Corporate purchasing managers back in the day used to say that “no one ever got fired for buying IBM.” Well, if you’re a portfolio manager, you probably ought to get fired for IBM. Yes, it yields a nice 3.2% … but it’s also highly likely to let you down if you’re depending on it to fund your retirement.
High-Yield Stocks That Could Wreck Your Retirement: Altria (MO)
Dividend Yield: 3.4%
It’s easy to see why Marlboro cigarette maker Altria Group Inc (NYSE:MO) has been a popular high-yield retirement stock since time immemorial. It’s a consumer staple that is largely immune to the ups and downs of the economic cycle. During recessions, smokers might actually light up more often due to the additional stress.
There is a big problem with depending on a stock like Altria to pay your bills in retirement, however: Cigarette use is in terminal decline across the world. American teenagers are more likely to use an illegal drug than to smoke a cigarette. The percentage of the population gets smaller every year.
But as bad as that might be, my biggest reason for steering clear of Altria is its price. It’s simply too expensive at current prices. The stock trades for 20 times next year’s earnings and yields just 3.4%.
For a company in terminal decline, that’s simply not high enough yield to warrant serious consideration.
High-Yield Stocks That Could Wreck Your Retirement: Philip Morris (PM)
Dividend Yield: 3.7%
I could say the same for former Altria international division, Philip Morris International Inc. (NYSE:PM).
Smoking rates, as a general rule, are higher outside of the United States. But they are lower than they used to be, and they are falling … quickly. Most countries have some level of socialized medicine, and treating smoking-related illness is expensive.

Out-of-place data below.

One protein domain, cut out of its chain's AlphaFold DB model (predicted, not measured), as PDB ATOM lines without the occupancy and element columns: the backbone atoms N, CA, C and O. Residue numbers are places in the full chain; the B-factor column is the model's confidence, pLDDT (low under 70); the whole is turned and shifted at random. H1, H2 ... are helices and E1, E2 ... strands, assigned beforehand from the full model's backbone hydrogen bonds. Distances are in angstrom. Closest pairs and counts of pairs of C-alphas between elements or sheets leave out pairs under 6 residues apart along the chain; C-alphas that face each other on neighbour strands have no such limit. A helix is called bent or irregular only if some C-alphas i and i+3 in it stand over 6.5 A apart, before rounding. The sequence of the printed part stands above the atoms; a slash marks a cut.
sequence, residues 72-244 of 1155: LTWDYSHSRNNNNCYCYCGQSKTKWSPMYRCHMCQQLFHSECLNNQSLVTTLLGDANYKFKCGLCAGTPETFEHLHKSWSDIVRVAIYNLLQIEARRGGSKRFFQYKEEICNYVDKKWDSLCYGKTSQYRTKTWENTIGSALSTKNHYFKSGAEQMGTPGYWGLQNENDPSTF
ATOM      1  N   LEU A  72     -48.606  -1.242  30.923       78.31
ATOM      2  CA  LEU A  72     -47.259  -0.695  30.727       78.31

Among large European countries, Germany has the highest smoking rate at around 30% of the adult population, according to the World Health Organization. But even in Germany, smoking is in retreat due to stricter bans on where smokers can light up. And even China — the last great hope for the tobacco industry with an estimated 350 million smokers — is clamping down on smoking and is looking to implement a smoking ban in public places this year.
Meanwhile, Phillip Morris International is far from cheap, trading at 21 times forward earnings projections. Yes, it yields 3.7% — a relatively high yield in a broader market that yields only about 2%. But that’s not high enough given very real growth concerns.
I wouldn’t recommend PM for a long-term retirement portfolio.
High-Yield Stocks That Could Wreck Your Retirement: Verizon (VZ)